Jointly released blog by Marsha Basloe, President, Child Care Services Association, and Kimberlee Belcher, PhD, Executive Director, The National Workforce Registry Alliance
In September 2014, Seattle made history by passing a minimum wage increase that would require all employers to pay their workers $15.00 per hour or greater by 2021. Because Seattle was the first city in the country to pass such a large increase, extensive research has looked into its implementation and its impacts on the local economy.
Though many businesses opposed the wage increase and said they would be leaving Seattle, this was proved to be largely untrue. There were some mixed experiences with the wage increase. For the most part, however, workers who were employed before the wage increase continued on in their current roles and benefitted either in the form of increased pay or receiving the same wage without working as many hours, even if their hours were cut.
A study of child care providers found that about half of child care businesses in Seattle were impacted by the wage increase. Many providers accommodated the new wage requirement through changes in business structure by increasing tuition or reducing employee hours. Tuition increases can pose big problems for families. Quality child care already costs more than many state universities. One way Seattle has responded to this is through increasing the amount offered to parents through their Child Care Assistance Program. More action is needed to support providers and families, especially low- and middle-income families.
Did you know that since 2012, several states and cities including California, Massachusetts, New York and the District of Columbia have voted to gradually raise their minimum wage to $15.00 an hour?
What are the challenges to having a $15.00 minimum wage?
Will programs increase tuition or reduce employee hours?
Will programs look at changing staff to child ratio? What happens to quality?
Are there other sources of funding?
The state of Maryland recently passed legislation that will increase the state minimum wage to $15.00 per hour by 2025. Although there is a lot of time before the state will get to this level, evidence from previous wage increases in Maryland, and steps the state is taking to increase support systems, show promise for the child care field.
A coalition of child care providers in Maryland have proposed a solution through raising government child care subsidies and tax credits to the point that families would spend no more than 7-10% of their income on child care. Recently, Maryland has significantly expanded the income threshold for families who receive subsidies, or child care scholarships, which is a sign of progress in this direction.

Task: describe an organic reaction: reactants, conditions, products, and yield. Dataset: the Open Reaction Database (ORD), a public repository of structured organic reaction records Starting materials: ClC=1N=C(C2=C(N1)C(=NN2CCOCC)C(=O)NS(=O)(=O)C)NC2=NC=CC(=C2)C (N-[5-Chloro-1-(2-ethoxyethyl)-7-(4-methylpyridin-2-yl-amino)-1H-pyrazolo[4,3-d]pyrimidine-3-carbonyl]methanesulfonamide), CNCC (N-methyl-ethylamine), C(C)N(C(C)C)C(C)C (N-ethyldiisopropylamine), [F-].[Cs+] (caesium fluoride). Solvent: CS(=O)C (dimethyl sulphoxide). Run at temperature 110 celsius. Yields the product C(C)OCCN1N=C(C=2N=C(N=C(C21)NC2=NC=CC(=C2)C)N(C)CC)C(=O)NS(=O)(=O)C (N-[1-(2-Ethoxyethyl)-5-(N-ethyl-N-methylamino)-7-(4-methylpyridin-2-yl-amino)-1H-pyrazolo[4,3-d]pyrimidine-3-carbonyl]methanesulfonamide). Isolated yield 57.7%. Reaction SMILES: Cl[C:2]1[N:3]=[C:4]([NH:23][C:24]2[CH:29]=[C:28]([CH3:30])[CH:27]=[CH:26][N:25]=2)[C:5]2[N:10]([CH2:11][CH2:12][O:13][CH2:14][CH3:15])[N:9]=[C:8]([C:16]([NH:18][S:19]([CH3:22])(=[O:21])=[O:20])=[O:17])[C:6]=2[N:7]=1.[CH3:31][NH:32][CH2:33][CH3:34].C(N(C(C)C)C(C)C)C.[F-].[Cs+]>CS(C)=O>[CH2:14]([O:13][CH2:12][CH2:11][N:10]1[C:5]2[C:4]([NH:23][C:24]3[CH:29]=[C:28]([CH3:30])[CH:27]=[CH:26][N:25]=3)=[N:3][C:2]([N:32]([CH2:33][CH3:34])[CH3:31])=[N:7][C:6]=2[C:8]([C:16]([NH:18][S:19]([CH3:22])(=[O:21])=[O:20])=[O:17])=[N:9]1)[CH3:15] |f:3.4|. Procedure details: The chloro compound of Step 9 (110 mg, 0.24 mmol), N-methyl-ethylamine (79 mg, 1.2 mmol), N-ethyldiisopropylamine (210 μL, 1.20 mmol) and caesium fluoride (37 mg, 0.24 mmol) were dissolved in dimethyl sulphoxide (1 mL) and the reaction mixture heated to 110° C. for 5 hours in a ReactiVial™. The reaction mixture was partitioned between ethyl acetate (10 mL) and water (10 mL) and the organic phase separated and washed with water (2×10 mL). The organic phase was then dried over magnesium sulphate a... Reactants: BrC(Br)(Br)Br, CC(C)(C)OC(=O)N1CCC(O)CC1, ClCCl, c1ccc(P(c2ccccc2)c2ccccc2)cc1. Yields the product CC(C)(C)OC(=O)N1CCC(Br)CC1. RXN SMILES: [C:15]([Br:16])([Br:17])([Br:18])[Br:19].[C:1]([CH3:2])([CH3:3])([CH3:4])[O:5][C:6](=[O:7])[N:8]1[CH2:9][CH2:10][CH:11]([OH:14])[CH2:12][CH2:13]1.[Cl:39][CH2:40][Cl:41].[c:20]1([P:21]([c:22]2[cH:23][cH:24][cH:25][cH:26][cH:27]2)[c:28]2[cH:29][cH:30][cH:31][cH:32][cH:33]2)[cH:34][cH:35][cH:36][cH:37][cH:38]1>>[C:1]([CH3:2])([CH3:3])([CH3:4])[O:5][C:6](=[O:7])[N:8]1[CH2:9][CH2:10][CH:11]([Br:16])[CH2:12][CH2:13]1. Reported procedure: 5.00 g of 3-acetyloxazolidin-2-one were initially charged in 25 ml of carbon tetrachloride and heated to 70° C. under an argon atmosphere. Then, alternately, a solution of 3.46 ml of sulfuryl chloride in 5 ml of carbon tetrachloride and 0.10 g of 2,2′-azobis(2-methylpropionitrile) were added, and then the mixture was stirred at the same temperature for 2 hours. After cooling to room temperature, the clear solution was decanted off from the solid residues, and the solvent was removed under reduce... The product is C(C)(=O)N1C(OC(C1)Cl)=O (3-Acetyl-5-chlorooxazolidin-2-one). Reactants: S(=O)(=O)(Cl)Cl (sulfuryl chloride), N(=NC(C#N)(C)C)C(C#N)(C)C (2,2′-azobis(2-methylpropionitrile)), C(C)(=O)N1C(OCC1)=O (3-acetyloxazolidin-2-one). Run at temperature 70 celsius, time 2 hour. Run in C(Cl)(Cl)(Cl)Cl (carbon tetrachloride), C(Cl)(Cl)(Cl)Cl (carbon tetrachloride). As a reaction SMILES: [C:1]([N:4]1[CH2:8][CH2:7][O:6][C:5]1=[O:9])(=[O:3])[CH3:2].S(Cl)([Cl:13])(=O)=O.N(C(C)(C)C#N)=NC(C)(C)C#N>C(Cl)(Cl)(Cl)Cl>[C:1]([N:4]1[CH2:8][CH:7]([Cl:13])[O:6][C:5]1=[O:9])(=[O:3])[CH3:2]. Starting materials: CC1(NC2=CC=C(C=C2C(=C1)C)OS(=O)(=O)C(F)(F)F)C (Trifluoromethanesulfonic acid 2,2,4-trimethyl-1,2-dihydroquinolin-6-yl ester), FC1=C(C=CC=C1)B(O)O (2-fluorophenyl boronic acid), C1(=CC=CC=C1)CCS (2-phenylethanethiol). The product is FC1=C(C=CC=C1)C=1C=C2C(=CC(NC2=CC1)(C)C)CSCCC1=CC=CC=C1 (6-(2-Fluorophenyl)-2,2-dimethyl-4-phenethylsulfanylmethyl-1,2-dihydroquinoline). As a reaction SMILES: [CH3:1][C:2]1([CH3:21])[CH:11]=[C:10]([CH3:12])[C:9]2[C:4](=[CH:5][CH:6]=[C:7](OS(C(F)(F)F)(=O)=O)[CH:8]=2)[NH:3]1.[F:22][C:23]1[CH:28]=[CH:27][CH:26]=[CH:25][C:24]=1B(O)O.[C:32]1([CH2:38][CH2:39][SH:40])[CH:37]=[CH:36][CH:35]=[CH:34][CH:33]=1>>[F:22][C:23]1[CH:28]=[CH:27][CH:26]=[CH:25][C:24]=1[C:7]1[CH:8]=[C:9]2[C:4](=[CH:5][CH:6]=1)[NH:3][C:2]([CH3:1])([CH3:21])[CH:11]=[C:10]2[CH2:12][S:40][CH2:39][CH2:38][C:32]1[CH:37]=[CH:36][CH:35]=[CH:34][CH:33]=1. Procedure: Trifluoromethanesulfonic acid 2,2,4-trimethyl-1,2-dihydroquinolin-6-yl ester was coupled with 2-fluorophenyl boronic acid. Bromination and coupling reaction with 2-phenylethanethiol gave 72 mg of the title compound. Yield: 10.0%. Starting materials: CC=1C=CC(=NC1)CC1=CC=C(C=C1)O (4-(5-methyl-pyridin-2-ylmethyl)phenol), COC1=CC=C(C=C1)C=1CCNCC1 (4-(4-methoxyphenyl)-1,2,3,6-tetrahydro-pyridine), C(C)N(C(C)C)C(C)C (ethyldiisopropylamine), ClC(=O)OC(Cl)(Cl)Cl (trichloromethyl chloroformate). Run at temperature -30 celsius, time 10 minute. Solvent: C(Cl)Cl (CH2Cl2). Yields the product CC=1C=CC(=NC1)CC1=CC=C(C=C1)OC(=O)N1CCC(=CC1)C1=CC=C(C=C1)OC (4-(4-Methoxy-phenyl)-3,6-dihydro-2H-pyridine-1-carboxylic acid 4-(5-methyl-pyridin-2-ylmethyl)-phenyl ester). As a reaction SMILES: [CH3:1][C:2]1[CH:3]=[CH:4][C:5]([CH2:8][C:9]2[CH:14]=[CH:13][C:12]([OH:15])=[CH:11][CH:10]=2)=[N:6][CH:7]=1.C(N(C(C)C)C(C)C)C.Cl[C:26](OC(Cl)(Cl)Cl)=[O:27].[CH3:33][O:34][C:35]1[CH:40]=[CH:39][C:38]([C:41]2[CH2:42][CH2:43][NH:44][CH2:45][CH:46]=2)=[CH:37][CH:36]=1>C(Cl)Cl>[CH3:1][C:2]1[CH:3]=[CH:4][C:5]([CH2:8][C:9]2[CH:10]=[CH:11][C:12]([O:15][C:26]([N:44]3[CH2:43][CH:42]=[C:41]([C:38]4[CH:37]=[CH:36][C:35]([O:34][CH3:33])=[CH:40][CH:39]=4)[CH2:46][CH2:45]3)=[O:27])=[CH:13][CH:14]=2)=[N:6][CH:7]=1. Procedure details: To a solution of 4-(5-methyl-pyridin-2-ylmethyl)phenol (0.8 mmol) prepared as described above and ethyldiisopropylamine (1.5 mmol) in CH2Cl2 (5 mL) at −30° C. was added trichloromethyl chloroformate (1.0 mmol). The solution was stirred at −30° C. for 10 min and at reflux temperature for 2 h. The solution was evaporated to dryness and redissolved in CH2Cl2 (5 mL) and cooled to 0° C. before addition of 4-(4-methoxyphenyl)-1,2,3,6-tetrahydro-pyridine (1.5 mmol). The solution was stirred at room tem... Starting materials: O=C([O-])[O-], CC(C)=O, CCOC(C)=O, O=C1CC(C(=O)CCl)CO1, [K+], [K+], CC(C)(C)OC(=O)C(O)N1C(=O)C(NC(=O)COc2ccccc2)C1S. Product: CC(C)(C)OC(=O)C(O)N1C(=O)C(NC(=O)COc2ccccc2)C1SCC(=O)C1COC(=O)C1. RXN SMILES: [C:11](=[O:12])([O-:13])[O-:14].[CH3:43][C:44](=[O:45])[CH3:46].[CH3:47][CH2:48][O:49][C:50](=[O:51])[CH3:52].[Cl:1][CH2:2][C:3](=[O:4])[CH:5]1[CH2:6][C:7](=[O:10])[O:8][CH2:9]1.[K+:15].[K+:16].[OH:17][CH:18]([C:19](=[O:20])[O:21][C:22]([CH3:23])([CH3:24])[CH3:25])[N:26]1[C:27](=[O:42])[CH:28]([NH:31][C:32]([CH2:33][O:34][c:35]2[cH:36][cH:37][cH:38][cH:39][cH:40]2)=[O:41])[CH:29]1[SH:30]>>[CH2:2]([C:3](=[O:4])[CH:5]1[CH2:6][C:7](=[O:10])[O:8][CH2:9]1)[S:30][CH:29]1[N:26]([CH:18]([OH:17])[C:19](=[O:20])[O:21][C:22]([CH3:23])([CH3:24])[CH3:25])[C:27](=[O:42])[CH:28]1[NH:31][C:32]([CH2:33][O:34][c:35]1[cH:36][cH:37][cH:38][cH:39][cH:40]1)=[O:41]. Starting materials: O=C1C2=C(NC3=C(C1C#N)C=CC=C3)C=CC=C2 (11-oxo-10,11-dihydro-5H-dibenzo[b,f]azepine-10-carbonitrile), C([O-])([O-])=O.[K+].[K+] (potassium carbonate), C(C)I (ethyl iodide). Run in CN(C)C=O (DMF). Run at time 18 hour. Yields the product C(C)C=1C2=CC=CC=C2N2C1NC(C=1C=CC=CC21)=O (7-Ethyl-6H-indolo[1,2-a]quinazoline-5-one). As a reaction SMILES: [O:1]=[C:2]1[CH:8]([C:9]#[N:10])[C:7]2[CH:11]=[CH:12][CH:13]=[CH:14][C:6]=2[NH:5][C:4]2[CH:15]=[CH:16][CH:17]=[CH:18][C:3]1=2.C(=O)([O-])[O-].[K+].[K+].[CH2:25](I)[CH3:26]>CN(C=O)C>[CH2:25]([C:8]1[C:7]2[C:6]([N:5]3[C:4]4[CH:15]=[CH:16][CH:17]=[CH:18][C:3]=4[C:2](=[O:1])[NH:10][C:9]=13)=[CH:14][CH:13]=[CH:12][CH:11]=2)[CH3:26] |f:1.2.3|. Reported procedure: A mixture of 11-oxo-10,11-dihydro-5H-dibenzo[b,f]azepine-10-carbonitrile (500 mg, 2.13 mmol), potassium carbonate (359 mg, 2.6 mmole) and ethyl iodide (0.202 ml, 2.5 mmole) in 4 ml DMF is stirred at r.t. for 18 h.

Last February, Governor J.B. Pritzker signed a bill that sets Illinois’s minimum wage on a path to reach $15 per hour by 2025. Massachusetts, New Jersey and New York are also planning increases in the years ahead.
With a final vote at its January 25, 2021, meeting, the Durham County Board of Commissioners (NC) fulfilled a longtime priority of Durham Public Schools (DPS) leaders by fully funding a minimum wage of $15.00 an hour for DPS employees. This increase will support the hourly wages of custodians and other essential workers with DPS in Durham, North Carolina.
There are articles that suggest that a higher minimum wage helps low-income workers and families. A higher state minimum wage appears to increase income and reduce inequality. This suggests that even if there are minor employment effects of a higher minimum wage, they are more than offset by the positive consequences experienced by low-wage workers.
The T.E.A.C.H. Early Childhood® National Center (National Center), a division of Child Care Services Association and the National Workforce Registry Alliance (Alliance) work with states across the country. The National Center provides leadership in the early childhood education field to states across the country and to our nation’s policymakers on the critical importance and value of an educated, well-paid and stable early childhood workforce to ensure the long term success of our nation’s children in school and in life. The Alliance provides registries across the country with resources on data related support on the workforce, standards of quality for workforce data systems and a strong national voice driving relevant policies and initiatives.